Senate Passes Transportation Bill as March 31st Deadline Looms

By now everyone knows about the US House of Representatives proposing legislation that would jeopardize funding of mass transit.  Outrage from the public forced members to reconsider putting transit funding in peril.

It’s a perfect demonstration that when the public speaks up, Congress listens.

The House leadership couldn’t muster enough votes to pass the bill before they left town for a recess.  While members are back in their home districts, attention has turned to the Senate’s transportation bill, known as MAP 21, which was voted on today.

While I wouldn’t have written this bill, MAP 21, as amended in recent votes, has a number of good provisions. For instance, the bill:

  • Keeps guaranteed federal transit funding intact.
  • Allows transit operators to use grant funds for operations and maintenance (O&M) during economic downturns for up to three years. Operators with less than 100 buses can use these funds for O&M permanently.
  • Establishes a $20 million transit-oriented development planning program for the next two years.
  • Extends for one year the $240 pre-tax transit benefit at the same level as parking benefits.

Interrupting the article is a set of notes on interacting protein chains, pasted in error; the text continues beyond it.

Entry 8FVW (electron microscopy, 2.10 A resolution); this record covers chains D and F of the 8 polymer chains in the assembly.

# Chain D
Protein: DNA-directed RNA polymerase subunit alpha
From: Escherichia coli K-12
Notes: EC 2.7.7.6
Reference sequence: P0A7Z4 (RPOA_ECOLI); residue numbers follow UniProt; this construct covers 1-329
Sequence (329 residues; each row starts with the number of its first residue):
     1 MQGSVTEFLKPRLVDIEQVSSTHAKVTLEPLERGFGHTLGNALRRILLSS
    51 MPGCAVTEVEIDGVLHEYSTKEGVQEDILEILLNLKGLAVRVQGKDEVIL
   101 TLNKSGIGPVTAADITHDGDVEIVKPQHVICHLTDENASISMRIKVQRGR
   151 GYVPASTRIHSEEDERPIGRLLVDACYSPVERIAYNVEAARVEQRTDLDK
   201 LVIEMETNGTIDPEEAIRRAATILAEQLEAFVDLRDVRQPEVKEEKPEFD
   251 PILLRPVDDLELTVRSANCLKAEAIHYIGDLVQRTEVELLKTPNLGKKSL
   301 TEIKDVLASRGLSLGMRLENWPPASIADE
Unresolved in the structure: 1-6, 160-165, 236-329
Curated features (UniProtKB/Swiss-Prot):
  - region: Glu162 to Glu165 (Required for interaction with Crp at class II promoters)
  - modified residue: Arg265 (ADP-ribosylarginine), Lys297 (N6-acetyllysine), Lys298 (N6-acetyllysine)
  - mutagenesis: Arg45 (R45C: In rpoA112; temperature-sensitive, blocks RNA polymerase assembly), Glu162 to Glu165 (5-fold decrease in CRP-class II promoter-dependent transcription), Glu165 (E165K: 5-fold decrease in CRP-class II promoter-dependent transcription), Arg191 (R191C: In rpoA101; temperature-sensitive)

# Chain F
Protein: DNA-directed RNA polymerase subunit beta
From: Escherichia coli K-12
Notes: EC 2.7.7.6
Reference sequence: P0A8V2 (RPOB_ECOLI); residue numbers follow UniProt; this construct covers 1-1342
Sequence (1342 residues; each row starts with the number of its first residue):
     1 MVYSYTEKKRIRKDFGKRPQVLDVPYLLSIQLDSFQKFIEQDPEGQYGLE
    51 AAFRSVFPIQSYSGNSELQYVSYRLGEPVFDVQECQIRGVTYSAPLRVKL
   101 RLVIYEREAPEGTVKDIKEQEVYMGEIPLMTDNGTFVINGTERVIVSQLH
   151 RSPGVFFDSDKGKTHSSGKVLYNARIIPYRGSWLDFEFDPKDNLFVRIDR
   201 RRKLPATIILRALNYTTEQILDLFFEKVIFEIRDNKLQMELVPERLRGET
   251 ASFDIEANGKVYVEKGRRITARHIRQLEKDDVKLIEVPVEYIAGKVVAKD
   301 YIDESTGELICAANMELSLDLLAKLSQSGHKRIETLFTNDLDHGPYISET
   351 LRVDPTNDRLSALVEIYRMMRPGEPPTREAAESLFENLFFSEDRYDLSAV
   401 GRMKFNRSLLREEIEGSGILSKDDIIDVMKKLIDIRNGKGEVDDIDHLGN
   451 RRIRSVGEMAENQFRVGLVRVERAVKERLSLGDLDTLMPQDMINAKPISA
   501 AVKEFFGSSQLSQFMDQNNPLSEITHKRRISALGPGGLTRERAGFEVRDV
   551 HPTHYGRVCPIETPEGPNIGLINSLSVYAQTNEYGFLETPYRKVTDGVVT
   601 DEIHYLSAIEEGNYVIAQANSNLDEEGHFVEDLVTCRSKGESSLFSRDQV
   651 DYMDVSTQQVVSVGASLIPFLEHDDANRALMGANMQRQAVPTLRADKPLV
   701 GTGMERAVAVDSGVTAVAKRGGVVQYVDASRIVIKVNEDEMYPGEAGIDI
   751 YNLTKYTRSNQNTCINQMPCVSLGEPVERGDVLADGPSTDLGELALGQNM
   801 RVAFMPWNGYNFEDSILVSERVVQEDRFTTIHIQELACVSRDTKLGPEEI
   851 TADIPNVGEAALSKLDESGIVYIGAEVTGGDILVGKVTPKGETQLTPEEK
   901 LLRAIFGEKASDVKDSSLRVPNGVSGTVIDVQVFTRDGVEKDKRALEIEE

• Provides states the option of spending a small amount (4 percent) of highway funding for freight rail projects—a first.
  • Expands the popular transportation loan program, known as TIFIA, from $122 million to $1 billion.
  • Includes funding eligibility for Complete Streets projects.
  • Requires performance criteria for key highway and transit programs.
  • Continues direct allocation of funds to metropolitan areas with populations over 200,000. Percentage share has been reduced, but total dollars increased by a bigger pot and by providing Metros with funds from two other programs.
  • Increases funds dedicated to road repair from 15.6 percent to 27 percent, and it allows states to spend more on repairs rather than expanding or building new roads.
  • Requires asset management—making better use of limited resources—for the first time.

As this bill moves to the House, we will have to work hard to keep funding for the National Highway System, which tends to support large road systems, from getting any bigger. Under the Senate bill, the funding grew from 32 percent to 52 percent of the total highway program. We will also have to fight for transit on every front and for our urban communities to receive their fair share of funding.

We are quickly approaching a March 31 end to the current transportation bill, which could grind transportation construction to a halt and curtail transit services if we don’t pass something in its place. It is imperative that we pass a strong, transportation bill that benefits all modes of transportation.

I urge you to do two things:

1—Send your senators an email thanking them for supporting the key provisions listed above and urging them to maintain that support as it moves forward.

2—Send House Speaker John Boehner an email urging him to stop the partisanship when he gets back to DC and get serious about working with Republicans and Democrats alike to bring forward the newly passed bipartisan Senate bill.